back into the oxymoronic "Free State" of Maryland recently,
I was struck with the first sign of altruistic tyranny. It had been
there for years. Indeed, I had commented on it frequently — ridiculed
it, actually — just not in this new-found context.
unholy marriage of Altruism to Tyranny would produce a union not
unlike the late Samuel Francis' idea of Anarcho-Tyranny – only
nicer. It comes in the exchange of the State telling you in velvet-lined
words to sacrifice your rights, freedom, individuality — or else.
Here is an example:
to Maryland, the Free State
Please buckle your seat belt
We care about you
And it's our law
translation is Altruistic Tyranny:
We are soooo
concerned about you,
as we say or we'll slap you with a
fine and expensive points to your license.
belts save lives" is not a slogan to trifle with. Those annoying
statistics pretty much conclude lives are indeed saved and injuries
reduced when seat belts are fastened in a conscientiously applied
program of careful driving and regular use. There is, though, one
niggling number in those records that's bothersome. When the propaganda
touts "In 72% of all fatal accidents, the deceased were not
wearing seat belts," that strongly suggests the remaining 28%
who died were buckled up at the time — in accordance with State
raises a pertinent question: Would those so dearly departed be with
us today if they had civilly disobeyed the state's Altruistic Tyranny
law and just sustained, say, "serious injury"? Unfortunately,
we will never know. We certainly can't expect any reputable agency
to offer even verifiable conjecture that might significantly contradict
the empirical wisdom of the State, now could we? Let's take a peek.
National Highway Traffic Safety Administration (NHTSA) report on
highway fatalities and seat belt use for 2002 showed "48,250
people died in traffic accidents. Of that number, 19,103 were not
wearing seat belts." Now imagine the effect of this PSA (Public
Service Announcement) played on the radio:
to the NHTSA's most recent statistics, 60% of highway fatalities
were people wearing their seat belts!
up, everybody! Even though seat belts might not save
your life, we still care about you – and we'll ticket you
anyway if you don't obey."
NHTSA doesn't offer any figures citing how many of the 29,147 dead
seat belt wearers might be tooling around today had they not been
forced under penalty of law to buckle up – nor are there figures
showing how many of the 19,103 equally dead non-seat belt wearers
may have survived had they been wearing their seat belt, voluntarily
or not. NHTSA also doesn't number the number of people who are very
alive today specifically because they left their seat belt in the
Off and Unbuckled position.
the central issue is not whether "seat belts save lives."
Available statistics seem to indicate wearing one tends to increase
your chances for survival and, maybe, prevent sustaining a serious
injury. "Seat belts may save lives" is much more
accurate but a lot less motivating (or reassuring) than the current
slogan. And it doesn't play well into the Nanny State regulatory
mind-set of the imperial government.
The same NHTSA report reveals the State's condescension and parental
the American public to wear seat belts is a top priority for former
emergency room physician,
Jeffrey Runge. Dr. Runge is now the Administrator for the NHTSA.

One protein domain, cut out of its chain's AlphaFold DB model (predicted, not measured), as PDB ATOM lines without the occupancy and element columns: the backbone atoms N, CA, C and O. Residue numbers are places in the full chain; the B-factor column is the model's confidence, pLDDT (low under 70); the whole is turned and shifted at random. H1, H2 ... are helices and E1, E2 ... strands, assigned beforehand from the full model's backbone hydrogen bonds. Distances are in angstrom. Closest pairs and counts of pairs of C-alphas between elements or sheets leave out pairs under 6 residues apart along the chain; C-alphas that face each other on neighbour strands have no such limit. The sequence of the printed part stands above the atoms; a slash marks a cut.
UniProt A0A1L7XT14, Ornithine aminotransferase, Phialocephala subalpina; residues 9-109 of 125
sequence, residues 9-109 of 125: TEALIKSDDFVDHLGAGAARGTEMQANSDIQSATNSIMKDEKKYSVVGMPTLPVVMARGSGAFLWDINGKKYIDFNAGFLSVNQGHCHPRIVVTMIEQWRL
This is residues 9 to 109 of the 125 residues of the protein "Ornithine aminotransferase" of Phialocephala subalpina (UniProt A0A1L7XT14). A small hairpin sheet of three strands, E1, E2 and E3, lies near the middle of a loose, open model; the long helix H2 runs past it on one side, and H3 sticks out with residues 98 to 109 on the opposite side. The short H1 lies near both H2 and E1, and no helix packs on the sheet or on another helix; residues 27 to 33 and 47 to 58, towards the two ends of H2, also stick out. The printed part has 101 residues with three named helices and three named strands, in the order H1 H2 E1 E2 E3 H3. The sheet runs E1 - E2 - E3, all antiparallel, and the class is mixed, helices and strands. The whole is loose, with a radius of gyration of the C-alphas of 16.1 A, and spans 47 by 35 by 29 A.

He is pushing for Congress to give states incentives to pass bills
that would make not wearing a seat belt a primary offense. This
means that a driver or passenger can be ticketed for not wearing
a seat belt. The ticket would not have to accompany another violation,
such as a speeding ticket.”
an accompanying study by The Reliability Center, Inc, a Virginia
based consulting and training outfit, V.P. Robert Latino, Sr. fleshes
out the elitist perspective:
seat belt these days is commonplace. Most of us feel awkward when
we do not wear seat belts today. However, there is apparently
still 25% of the driving population that feel they do not need
to wear safety belts and their conscious decision is costing the
rest of us billions of dollars per year. It would also appear
that we feel we as a country, need to further regulate in order
to enforce compliance to this common sense requirement.
I don't "feel" anything about seat belts or "as
a country." I think as an individual and, as such, retain
an inalienable freedom to choose with the understanding and acceptance
of the consequences — good or bad — which will result from my decisions.
may have surmised correctly I eschew seat belt use.
won't bore you with the gory details of being forced into a highway
barrier at 70+mph by a weaving 18-wheeler. Suffice to say, my car
split in half, did a 360, tossing your humble writer across the
highway into a ditch, landing with a neck broken in three places
and few other lacerations and contusions. Had I been wearing a seat
belt, this article wouldn't be nearly as entertaining since my half
of the car stopped quite suddenly, thanks to a conveniently located
concrete wall. The impact relocated the driver's seat to the trunk.
Had I been buckled in, I would have been a bright red stain on that
wall and you would be reading someone else's work in this space.
Oh — the offending truck driver didn't bother stopping. That's OK
though – I didn't regain consciousness for 6 weeks to express
my undying gratitude.)
is among a growing number of states that now make failure to don
your seat belt a "primary offense," meaning cops can pull
you over and ticket you just for the heinous crime of driving around
unbuckled. Luckily, most of our Boys in Blue have better things
to do but when did "selective enforcement" become comforting?
Your Pain, James Bovard reveals we can thank our empathetic
President, Bill Clinton who pumped adrenalin — and our tax dollars
— into willing bodies of police departments to make sure you and
our wee ones would come to no harm — or else!
Department of Transportation (DOT) under Clinton awarded tens